Multinomial logit models allow us to model membership in a group based on known variables. For example, operating system preference of a university’s students could be classified as “Windows”, “Mac”, or “Linux”. Perhaps we would like to better understand why students choose one OS versus another. We might want to build a statistical model that […]

# StatLab Articles

## Understanding Empirical Cumulative Distribution Functions

What are empirical cumulative distribution functions and what can we do with them? To answer the first question, let’s first step back and make sure we understand “distributions”, or more specifically, “probability distributions”. A Basic Probability Distribution Imagine a simple event, say flipping a coin 3 times. Here are all the possible outcomes, where H […]

## Getting Started with Rate Models

Let’s say we’re interested in modeling the number of auto accidents that occur at various intersections within a city. Upon collecting data after a certain period of time perhaps we notice two intersections have the same number of accidents, say 25. Is it correct to conclude these two intersections are similar in their propensity for […]

## Getting Started with Regular Expressions

Regular expressions (or regex) are tools for matching patterns in character strings. These can be useful for finding words or letter patterns in text, parsing filenames for specific information, and interpreting input formatted in a variety of ways (e.g., phone numbers). The syntax of regular expressions is generally recognized across operating systems and programming languages. […]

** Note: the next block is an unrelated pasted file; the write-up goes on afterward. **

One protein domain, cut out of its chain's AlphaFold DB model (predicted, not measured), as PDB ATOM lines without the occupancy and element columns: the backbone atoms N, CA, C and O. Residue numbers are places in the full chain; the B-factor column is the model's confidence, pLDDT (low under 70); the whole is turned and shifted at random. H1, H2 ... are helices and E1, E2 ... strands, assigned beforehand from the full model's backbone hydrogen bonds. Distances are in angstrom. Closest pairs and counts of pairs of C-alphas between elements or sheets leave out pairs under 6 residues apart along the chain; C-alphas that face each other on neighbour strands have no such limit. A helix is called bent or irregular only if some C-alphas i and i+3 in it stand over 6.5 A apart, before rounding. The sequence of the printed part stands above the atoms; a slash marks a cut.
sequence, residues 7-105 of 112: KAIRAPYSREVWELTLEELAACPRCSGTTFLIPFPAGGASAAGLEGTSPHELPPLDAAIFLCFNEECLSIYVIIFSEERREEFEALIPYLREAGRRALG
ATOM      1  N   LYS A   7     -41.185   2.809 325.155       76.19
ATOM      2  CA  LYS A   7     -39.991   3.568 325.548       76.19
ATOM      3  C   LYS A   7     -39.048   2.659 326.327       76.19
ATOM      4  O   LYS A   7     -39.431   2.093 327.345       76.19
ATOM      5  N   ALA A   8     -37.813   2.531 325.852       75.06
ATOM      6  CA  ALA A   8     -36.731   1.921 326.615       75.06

## Getting Started with Shiny

What is Shiny? Shiny is an R package that facilitates the creation of interactive web apps using R code, which can be hosted locally, on the shinyapps server, or on your own server. Shiny apps can range from extremely simple to incredibly sophisticated. They can be written purely with R code or supplemented with HTML, […]

## Databases for Data Scientists

As data scientists, we’re often most excited about the final layer of analysis. Once all the data is cleaned and stored in a format readable by our favorite programming language (Python, R, STATA, etc), the most fun part of our work is when we’re finding counter-intuitive causations with statistical methods. If you can prove that […]

## Modeling Non-Constant Variance

One of the basic assumptions of linear modeling is constant, or homogeneous, variance. What does that mean exactly? Let’s simulate some data that satisfies this condition to illustrate the concept. Below we create a sorted vector of numbers ranging from 1 to 10 called x, and then create a vector of numbers called y that […]

## Creating a SQLite database for use with R

When you import or load data into R, the data are stored in Random Access Memory (RAM). This is the memory that is deleted when you close R or shut off your computer. It’s very fast but temporary. If you save your data, it is saved to your hard drive. But when you open R […]

## Simulating Data for Count Models

A count model is a linear model where the dependent variable is a count. For example, the number of times a car breaks down, the number of rats in a litter, the number of times a young student gets out of his seat, etc. Counts are either 0 or a postive whole number, which means […]

## Simulating a Logistic Regression Model

Logistic regression is a method for modeling binary data as a function of other variables. For example we might want to model the occurrence or non-occurrence of a disease given predictors such as age, race, weight, etc. The result is a model that returns a predicted probability of occurrence (or non-occurrence, depending on how we […]